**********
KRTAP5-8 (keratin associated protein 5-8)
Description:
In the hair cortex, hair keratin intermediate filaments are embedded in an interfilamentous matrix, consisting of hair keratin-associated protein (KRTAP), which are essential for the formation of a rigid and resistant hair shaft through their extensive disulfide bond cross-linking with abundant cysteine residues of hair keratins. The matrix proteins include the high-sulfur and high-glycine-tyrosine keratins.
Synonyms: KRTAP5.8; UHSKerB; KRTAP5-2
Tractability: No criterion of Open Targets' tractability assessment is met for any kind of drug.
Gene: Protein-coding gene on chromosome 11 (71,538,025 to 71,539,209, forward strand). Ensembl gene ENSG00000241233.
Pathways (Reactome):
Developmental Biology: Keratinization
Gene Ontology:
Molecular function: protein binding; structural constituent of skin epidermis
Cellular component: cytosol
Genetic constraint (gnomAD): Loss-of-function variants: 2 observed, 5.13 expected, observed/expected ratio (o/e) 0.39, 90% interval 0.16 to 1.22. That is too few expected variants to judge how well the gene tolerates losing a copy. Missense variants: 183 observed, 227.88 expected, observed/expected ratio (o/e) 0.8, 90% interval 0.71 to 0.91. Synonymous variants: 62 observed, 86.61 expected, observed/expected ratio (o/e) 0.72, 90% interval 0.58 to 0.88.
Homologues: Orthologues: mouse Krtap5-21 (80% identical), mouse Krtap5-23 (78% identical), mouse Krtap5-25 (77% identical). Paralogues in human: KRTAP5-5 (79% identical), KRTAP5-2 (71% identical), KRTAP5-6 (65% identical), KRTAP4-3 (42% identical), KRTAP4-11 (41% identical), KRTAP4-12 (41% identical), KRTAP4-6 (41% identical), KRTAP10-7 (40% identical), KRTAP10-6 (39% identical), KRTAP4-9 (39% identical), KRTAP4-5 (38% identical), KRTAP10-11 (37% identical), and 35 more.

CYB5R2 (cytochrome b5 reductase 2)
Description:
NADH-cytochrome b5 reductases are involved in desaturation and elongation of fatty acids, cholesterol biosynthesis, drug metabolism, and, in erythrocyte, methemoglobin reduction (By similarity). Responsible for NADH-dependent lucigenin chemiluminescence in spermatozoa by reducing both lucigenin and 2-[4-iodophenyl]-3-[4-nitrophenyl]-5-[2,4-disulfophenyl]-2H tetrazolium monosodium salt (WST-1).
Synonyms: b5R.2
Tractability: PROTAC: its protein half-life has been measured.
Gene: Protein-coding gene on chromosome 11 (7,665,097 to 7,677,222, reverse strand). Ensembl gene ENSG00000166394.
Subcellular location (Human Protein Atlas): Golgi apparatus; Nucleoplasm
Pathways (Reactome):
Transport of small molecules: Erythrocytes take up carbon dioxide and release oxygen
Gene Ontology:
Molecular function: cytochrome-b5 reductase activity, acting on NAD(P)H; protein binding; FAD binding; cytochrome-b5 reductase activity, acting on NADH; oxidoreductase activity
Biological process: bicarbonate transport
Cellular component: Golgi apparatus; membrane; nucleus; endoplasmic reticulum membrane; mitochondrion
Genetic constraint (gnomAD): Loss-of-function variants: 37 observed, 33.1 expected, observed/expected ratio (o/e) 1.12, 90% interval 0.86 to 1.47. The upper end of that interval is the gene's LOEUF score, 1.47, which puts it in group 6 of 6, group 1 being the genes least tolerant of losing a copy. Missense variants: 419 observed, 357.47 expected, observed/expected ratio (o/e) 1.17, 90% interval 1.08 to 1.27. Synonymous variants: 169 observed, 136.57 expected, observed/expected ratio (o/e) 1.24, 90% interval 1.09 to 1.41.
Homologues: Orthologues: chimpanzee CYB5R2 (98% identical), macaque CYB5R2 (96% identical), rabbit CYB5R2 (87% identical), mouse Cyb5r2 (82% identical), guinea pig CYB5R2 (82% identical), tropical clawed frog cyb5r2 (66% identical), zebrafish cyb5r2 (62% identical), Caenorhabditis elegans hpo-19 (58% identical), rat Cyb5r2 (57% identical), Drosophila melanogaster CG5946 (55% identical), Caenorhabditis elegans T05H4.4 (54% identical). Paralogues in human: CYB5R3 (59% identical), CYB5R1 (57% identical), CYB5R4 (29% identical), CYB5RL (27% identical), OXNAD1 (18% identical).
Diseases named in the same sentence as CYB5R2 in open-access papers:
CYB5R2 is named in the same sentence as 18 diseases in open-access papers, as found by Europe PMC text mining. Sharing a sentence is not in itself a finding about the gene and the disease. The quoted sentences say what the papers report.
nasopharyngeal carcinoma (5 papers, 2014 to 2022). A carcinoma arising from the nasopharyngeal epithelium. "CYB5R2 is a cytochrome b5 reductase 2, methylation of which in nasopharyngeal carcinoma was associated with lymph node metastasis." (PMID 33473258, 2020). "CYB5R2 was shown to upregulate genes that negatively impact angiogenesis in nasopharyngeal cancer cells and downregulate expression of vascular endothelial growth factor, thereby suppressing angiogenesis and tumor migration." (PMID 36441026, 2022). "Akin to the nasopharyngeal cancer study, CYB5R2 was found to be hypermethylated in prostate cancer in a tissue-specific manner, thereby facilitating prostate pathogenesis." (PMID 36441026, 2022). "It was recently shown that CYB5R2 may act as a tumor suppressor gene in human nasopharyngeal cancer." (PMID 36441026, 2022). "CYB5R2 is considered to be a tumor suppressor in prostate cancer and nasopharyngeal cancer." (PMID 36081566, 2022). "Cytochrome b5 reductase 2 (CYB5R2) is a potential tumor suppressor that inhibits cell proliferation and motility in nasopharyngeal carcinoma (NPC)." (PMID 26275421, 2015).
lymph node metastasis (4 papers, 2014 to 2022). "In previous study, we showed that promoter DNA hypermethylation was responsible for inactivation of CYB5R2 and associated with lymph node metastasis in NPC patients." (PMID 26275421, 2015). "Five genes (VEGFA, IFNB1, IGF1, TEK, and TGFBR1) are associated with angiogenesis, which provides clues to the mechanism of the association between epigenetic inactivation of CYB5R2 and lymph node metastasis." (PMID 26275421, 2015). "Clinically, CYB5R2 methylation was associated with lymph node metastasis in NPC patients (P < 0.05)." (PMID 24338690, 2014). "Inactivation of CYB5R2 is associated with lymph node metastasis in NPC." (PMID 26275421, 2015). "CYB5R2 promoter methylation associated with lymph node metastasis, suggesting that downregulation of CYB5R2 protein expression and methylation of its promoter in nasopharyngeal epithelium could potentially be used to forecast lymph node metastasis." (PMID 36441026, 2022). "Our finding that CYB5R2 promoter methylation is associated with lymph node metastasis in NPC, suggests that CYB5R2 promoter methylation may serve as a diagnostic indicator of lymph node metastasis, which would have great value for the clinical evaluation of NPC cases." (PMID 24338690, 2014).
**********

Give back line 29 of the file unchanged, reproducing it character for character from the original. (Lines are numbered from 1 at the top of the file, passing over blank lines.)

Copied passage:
Diseases named in the same sentence as CYB5R2 in open-access papers: